“Typically you don’t see companies working with old technology,” Sissons explains. “They’re looking to bring new technology with new benefits to growers. It would be kind of like saying ‘I have an iPhone 3 and do I want to develop under that technology?’ Is it going to be around in the next 10 years? Or do you want to work with the iPhone 6 technology?”
Sissons points to the yield benefits of newer Roundup technologies, which he says are about four bushels per acre, or about $35 to $40 per acre, depending on commodity prices.
“That’s pretty close to a bag of seed,” Sissons says.
A test of the market already happened in Canada. There the same soybean trait lost patent protection in 2011. Monsanto Canada spokeswoman Trish Jordan says most licensees of the first-generation of Roundup Ready soybean technology moved on once the patent expired.
“We were pleased that most of them transitioned to the new technology,” Jordan says. “It makes sense for their own business but we left that choice completely up to them.”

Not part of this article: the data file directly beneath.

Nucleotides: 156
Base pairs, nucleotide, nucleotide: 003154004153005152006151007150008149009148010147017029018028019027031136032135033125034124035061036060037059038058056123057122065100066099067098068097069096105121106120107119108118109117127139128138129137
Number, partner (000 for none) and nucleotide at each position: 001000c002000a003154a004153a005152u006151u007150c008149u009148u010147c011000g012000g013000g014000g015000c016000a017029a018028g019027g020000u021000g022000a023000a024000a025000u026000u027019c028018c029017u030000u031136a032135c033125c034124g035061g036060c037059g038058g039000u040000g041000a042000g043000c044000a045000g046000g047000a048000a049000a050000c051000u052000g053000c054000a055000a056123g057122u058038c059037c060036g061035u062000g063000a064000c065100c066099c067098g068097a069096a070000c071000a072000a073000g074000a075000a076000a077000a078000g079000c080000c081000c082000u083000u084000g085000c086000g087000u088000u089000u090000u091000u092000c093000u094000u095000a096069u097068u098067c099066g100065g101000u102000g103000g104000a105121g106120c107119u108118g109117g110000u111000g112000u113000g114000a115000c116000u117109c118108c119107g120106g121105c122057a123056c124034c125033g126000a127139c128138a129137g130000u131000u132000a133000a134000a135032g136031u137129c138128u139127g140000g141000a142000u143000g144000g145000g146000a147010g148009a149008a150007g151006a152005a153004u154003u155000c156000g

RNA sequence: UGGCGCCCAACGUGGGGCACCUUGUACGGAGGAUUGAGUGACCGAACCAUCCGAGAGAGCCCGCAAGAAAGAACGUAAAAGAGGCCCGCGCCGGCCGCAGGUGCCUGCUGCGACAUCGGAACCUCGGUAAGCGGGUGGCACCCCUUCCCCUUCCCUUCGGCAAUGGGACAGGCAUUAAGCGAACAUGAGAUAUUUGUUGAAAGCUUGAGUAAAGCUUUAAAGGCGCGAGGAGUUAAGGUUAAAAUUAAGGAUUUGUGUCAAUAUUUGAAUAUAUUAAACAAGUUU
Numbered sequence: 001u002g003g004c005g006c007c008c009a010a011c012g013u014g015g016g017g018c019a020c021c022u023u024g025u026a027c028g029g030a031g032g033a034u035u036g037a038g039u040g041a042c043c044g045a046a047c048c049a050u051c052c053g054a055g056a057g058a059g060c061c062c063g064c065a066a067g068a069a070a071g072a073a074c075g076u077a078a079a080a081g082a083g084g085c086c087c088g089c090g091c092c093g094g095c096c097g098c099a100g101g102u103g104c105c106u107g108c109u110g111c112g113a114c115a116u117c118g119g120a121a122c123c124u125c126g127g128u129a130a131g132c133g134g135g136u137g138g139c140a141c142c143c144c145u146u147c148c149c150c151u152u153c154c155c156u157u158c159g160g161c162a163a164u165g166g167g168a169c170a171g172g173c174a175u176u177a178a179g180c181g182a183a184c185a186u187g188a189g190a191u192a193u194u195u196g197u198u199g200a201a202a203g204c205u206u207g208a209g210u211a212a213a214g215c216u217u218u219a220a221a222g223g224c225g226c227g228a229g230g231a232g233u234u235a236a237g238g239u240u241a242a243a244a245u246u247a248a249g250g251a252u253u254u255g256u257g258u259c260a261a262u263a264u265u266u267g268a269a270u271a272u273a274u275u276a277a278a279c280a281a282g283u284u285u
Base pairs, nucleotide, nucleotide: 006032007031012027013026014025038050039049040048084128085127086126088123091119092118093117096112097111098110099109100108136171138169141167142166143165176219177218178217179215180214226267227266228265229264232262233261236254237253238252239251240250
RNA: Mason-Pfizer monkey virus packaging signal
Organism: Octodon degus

That’s about what Patty Townsend, CEO of the Canadian Seed Trade Association, expected.
“Farmers here are really eager to pick up new technology,” she says. “If there’s a technology out there that’s better, they’re not necessarily willing to stick with old technology.”
For many farmers, it’s all about economics. If the lower cost of seed allows them to absorb that yield loss, they’re listening.
“The new varieties that companies are coming out with will be better than older ones,” says Ron Moore, who farms near Roseville, Illinois. “But farmers are always looking for ways to lower input costs, and this is one of them.”